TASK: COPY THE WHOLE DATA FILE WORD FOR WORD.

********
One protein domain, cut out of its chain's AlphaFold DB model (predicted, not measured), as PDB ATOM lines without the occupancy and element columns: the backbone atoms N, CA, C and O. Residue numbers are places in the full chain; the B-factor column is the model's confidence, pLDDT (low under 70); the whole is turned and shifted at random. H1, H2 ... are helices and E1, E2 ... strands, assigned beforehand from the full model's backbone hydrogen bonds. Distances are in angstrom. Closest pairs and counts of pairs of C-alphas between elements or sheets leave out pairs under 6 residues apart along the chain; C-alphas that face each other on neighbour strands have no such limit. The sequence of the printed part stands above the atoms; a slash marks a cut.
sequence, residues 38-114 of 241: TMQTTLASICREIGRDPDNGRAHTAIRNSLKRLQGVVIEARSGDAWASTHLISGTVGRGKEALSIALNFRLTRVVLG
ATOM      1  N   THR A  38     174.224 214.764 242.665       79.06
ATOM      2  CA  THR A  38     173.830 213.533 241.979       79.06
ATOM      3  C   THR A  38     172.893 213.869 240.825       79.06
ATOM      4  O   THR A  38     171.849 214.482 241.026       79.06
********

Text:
One protein domain, cut out of its chain's AlphaFold DB model (predicted, not measured), as PDB ATOM lines without the occupancy and element columns: the backbone atoms N, CA, C and O. Residue numbers are places in the full chain; the B-factor column is the model's confidence, pLDDT (low under 70); the whole is turned and shifted at random. H1, H2 ... are helices and E1, E2 ... strands, assigned beforehand from the full model's backbone hydrogen bonds. Distances are in angstrom. Closest pairs and counts of pairs of C-alphas between elements or sheets leave out pairs under 6 residues apart along the chain; C-alphas that face each other on neighbour strands have no such limit. The sequence of the printed part stands above the atoms; a slash marks a cut.
sequence, residues 38-114 of 241: TMQTTLASICREIGRDPDNGRAHTAIRNSLKRLQGVVIEARSGDAWASTHLISGTVGRGKEALSIALNFRLTRVVLG
ATOM      1  N   THR A  38     174.224 214.764 242.665       79.06
ATOM      2  CA  THR A  38     173.830 213.533 241.979       79.06
ATOM      3  C   THR A  38     172.893 213.869 240.825       79.06
ATOM      4  O   THR A  38     171.849 214.482 241.026       79.06